Also bequeathed to California are “monuments to public [war] expenditure”. These are obsolete defence barracks and bunkers dotting the San Francisco Bay area. In The Visibility Wars, Solnit recalls being taken to Nevada’s remote nuclear test sites. Though her country retains the biggest military, with hundreds of bases spread over dozens of countries, somehow the war footing remains “invisible to most Americans”. Occasionally, that war may become visible, through the surveillance and policing of dissent.

Regarding America’s “futile” war on drugs, Solnit sends Mexico an apology. Americans she types as “miserable optimists” conditioned to take personal blame for their imperfections and failures. So their resulting pain is “exported” to Mexico and returns in the form of drugs. A better Mexico emerges, in a heartfelt account of the Zapatistas of Chiapas state. This 2008 essay sees their rebel movement as feminist from the start, a government that “obeys” rather than tramples the people.

With hindsight, the Zapatistas are not having an easy road. Ditto the Arab Spring, subject of an approving 2011 piece. But this resilient optimist is not to be bowed. She celebrates the huge not-for-cash Iceberg Economy that gives and receives in our families and communities. Similarly, numberless small and non-violent exchanges can lead to societal change. Hence “American society has changed profoundly over the past half-century, for those among us who are not male, or straight, or white, or Christian”. It’s a good point, also applicable to Australia.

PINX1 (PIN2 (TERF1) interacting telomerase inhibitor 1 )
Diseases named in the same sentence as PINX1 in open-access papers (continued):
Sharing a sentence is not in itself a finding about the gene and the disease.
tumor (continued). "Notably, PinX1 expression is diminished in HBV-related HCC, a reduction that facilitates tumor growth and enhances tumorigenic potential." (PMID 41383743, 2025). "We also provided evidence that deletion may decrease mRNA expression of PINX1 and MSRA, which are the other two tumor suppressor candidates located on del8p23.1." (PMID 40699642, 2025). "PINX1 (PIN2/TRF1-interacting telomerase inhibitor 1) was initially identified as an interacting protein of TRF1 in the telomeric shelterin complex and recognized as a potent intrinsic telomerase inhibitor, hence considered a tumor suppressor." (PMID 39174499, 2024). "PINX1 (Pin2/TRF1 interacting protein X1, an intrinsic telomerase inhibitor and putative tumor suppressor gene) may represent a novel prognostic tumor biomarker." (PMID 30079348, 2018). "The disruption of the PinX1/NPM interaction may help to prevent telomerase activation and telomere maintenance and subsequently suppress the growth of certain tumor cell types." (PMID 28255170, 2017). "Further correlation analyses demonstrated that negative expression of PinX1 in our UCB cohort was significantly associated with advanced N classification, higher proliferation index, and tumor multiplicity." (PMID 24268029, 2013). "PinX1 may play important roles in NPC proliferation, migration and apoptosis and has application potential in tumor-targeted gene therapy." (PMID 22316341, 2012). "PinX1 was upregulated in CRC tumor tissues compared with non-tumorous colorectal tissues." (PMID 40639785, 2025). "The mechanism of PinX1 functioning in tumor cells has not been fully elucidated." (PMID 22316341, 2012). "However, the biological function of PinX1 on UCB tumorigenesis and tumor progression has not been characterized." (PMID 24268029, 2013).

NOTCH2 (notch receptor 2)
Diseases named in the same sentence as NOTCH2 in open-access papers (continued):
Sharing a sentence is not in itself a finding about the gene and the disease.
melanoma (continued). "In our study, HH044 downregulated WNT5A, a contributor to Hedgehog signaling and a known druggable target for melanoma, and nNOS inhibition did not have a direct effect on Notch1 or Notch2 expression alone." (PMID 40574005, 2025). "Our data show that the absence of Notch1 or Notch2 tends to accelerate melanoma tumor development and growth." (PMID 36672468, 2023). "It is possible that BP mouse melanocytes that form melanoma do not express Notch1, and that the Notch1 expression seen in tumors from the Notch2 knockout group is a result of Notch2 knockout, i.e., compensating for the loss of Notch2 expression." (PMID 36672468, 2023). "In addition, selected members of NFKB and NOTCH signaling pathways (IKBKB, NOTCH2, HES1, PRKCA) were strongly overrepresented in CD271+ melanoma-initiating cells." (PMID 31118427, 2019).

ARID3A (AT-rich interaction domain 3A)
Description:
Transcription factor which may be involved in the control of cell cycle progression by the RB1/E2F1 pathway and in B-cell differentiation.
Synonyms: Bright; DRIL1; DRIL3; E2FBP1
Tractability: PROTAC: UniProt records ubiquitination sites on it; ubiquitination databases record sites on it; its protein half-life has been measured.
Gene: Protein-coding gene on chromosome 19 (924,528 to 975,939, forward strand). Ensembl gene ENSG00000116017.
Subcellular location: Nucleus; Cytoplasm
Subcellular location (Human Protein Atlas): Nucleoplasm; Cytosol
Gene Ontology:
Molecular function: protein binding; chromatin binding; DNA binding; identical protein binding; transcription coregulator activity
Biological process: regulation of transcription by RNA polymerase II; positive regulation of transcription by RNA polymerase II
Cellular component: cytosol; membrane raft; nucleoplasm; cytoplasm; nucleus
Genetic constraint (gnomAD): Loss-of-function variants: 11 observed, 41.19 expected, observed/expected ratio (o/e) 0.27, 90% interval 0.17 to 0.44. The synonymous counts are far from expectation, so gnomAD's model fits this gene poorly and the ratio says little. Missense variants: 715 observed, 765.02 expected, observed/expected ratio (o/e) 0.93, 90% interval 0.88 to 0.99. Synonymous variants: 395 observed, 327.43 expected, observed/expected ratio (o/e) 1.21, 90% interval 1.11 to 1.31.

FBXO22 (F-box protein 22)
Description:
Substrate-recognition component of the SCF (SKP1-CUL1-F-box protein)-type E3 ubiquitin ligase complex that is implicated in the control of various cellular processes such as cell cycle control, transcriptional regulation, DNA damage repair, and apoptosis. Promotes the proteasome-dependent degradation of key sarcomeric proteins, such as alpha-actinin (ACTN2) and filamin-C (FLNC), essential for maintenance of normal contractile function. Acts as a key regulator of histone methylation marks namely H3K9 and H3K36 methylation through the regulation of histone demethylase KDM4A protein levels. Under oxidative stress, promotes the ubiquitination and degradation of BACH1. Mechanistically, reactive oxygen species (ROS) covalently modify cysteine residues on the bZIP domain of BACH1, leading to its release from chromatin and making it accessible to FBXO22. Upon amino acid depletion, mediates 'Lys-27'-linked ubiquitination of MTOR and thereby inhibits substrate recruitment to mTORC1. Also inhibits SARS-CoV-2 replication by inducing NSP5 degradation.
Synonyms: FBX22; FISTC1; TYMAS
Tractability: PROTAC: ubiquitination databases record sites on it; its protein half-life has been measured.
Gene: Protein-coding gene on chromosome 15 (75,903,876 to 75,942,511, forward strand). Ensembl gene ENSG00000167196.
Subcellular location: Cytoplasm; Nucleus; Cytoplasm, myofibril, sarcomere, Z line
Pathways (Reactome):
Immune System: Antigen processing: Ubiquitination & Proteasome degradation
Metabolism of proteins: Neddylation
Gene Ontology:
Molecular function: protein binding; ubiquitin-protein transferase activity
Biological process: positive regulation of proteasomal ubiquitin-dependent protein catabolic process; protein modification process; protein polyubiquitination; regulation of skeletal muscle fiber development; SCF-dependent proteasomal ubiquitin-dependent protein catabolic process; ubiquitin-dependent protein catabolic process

At the time of the 2008-09 global financial crisis, Solnit took Iceland as an instructive example of government failing the community, or vice versa. The crash wrought by Iceland’s over-geared banks, she then concluded, had been a while coming. She quoted Icelandic author Andri Magnason on the prior 30-year “clearance sale” of Iceland’s natural assets. Maybe the people politely accepted civic waywardness for too long. “Which is to say that representative democracy fails, wherever its citizens let it fail, even on a charming island with a thousand-year democratic tradition.”

The essay Climate Change is Violence is a blunt instrument. Other environmental pieces are more nuanced. Detroit Arcadia and Revolutionary Plots consider the restorative prospects for urban agriculture. Oil and Water taps neighbourhood impacts of the notorious 2010 BP oil “spill” in the Gulf of Mexico. Winged Mercury dredges the environmental detritus of California’s 19th century gold rush, particularly the toxic mercury legacy. Dry Lands is Solnit’s alternate 2009 history of the perennially precipitous politics of California water extraction. With that state since fallen into a drought for the ages, her history retains relevance.